set $OS$ = GetOS

if not(($OS$ = "linux"))
	logError "Installation aborted: wrong OS version: only linux"
	isFatalError "wrong OS"
endif

comment "Show product picture"
ShowBitmap "%ScriptPath%\" + $ProductId$ + ".png" $ProductId$


if FileExists("%ScriptPath%\delinc.opsiinc")
	comment "Start uninstall part"
	include_insert "%ScriptPath%\delinc.opsiinc"
endif

Create an opsi product package

Installation of the opsi-package-builder

The opsi-package-builder is currently available for Windows and Linux and MacOS.

The installation files / packages of the opsi PackageBuilder can be found here:
https://forum.opsi.org/viewtopic.php?p=32473#p32473
There you will find in the first lines of the post links to the installation files for Windows and Linux and MacOS.
The opsi PackageBuilder is not made by 'uib' but by Holger Pandel from the opsi-community (thank you!)..

The opsi PackageBuilder open source license:
https://github.com/pandel/opsiPackageBuilder/blob/master/LICENSE_DE

The opsi PackageBuilder has its own documentation, that is part of the installation.

You can install the opsi PackageBuilder also via opsi:

The package opsipackagebuilder_wlm belongs to the opsi standard products and should be installed on your opsi-server. If not, use:

opsi-package-updater install opsipackagebuilder_wlm

to install it on the opsi-server.

Installation of the opsi-setup-detector

The opsi-setup-detector is currently available for Windows and Linux and MacOS.

You can install the opsi-setup-detector via opsi:

The package opsi-setup-detector belongs to the opsi standard products and should be installed on your opsi-server. If not, use:

opsi-package-updater install opsi-setup-detector

to install it on the opsi-server.

A setup program to install the opsi-setup-detector without opsi can be found at :
https://download.uib.de/opsi4.2/misc/helper/

The base functionality of the opsi-setup-detector is the same on all suppoted platforms. While analyzing a installer file some helper programs will be called, that may not availiable or runable.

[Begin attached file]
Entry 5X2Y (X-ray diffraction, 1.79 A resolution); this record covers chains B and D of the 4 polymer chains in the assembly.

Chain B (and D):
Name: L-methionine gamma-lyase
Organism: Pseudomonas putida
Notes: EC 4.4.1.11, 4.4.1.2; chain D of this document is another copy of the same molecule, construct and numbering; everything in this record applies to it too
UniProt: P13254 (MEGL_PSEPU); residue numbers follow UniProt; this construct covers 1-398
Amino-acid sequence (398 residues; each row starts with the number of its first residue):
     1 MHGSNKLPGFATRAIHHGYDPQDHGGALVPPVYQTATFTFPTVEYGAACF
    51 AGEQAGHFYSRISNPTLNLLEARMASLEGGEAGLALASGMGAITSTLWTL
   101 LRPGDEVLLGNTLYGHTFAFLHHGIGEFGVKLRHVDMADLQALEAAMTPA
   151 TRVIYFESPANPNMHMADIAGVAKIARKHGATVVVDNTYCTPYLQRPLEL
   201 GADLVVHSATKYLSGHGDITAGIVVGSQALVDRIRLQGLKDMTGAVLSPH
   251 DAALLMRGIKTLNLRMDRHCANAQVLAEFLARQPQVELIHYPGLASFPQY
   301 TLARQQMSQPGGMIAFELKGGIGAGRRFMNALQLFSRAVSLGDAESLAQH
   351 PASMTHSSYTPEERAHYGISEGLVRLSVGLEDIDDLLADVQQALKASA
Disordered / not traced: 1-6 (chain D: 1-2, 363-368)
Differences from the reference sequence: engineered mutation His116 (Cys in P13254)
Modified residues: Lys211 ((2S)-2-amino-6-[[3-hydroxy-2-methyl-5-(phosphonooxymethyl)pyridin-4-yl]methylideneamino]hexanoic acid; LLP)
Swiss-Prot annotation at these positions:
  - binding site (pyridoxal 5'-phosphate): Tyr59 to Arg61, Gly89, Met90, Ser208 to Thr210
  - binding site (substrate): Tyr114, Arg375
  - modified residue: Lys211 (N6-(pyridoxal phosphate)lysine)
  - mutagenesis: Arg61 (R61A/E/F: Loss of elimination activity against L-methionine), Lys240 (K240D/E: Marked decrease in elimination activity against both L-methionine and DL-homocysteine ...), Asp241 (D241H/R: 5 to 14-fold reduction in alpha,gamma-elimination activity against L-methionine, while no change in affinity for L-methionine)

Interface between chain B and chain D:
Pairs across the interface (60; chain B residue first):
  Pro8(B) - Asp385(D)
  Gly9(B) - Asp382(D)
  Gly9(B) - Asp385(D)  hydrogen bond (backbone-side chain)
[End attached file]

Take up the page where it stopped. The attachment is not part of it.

• Inno-Setups will be analyzed with innounpack.exe at Windows.

  • wix-setups will be analyzed with dark.exe at Windows.

  • .deb or. .rpm files will be analyzed with the Linux command line tools.

The opsi product opsi-setup-detector has a dependency on the opsi product opsipackagebuilder_wlm. The opsi-setup-detector uses the opsi PackageBuilder if available, but can for the most part also work without it. The installation of the opsi PackageBuilder is recommended.

Installation of the opsi-logviewer

The opsi-logviewer is currently available for Windows, Linux and MacOS.
The opsi-logviewer is part of the opsi-configed package, so this one has to be installed.

You can install the opsi-configed via opsi:

The package opsi-configed is part of the opsi standard products and should be installed on your opsi-server. If not, with:

opsi-package-updater install opsi-configed

You can install it on the opsi-server.

A executable version of the opsi-configed for Windows / Linux / MacOS can be found at :
https://download.uib.de/opsi4.2/stable/misc/

Opsi-setup-detector Start and necessary configurations

The opsi-setup-detector can be started from the programs menu and can be found there under opsi.org. Under Windows the opsi-setup-detector is also integrated into the context menu of the explorer in order to call the setup program directly for analysis with the right mouse button.

Opsi-setup-detector configurations

Configuration dialog
Figure 2. opsi-setup-detector Necessary configuration on first startup

After the first start of the opsi-setup-detector a configuration mask appears. The following information is required here:

  • fullname: (Used for entries in the changelog.txt)

  • email_address: (Used for entries in the changelog.txt)

  • workbench_path: : Path to the directory in which the opsi packages are going to be created. This is ideally the path to the place where the opsi_workbench of your opsi-server is mounted.

Optional: Connection data for the opsi-webservice:

  • Service_URL : The URL of the opsi webservice (like: https://<opsi-server>:4447)

  • Service_user : The user name used to connect to the opsi webservice

  • Service_pass : The password of the given user used to connect to the opsi webservice
    ATTENTION SECURITY RISK: Even it is stored encrypted, it is easy to decrypt be analyzing the source code. If empty you will be asked if the connection is started.

Optional:

  • control_in_toml_format : Create control file in (opsi 4.3) toml format ?.
    If true, you need opsi 4.3 (or up)
    and the toml file is the main control file that should be maintained.

  • dependencies_for_all_actionrequests : Allow dependencies for all action request ?.
    If true, you need opsi 4.3 (or up)
    Be careful when creating dependencies for other action requests than "setup".

Opsi-setup-detector Online Help

Show Help
Figure 3. Show Help

A click to this question mark icon will open the general or context sensitive online help pages.

Opsi-setup-detector start page

Startpage
Figure 4. opsi-setup-detector Start

On the main window, select the desired task and follow the dialogs or select the 'Next step' button.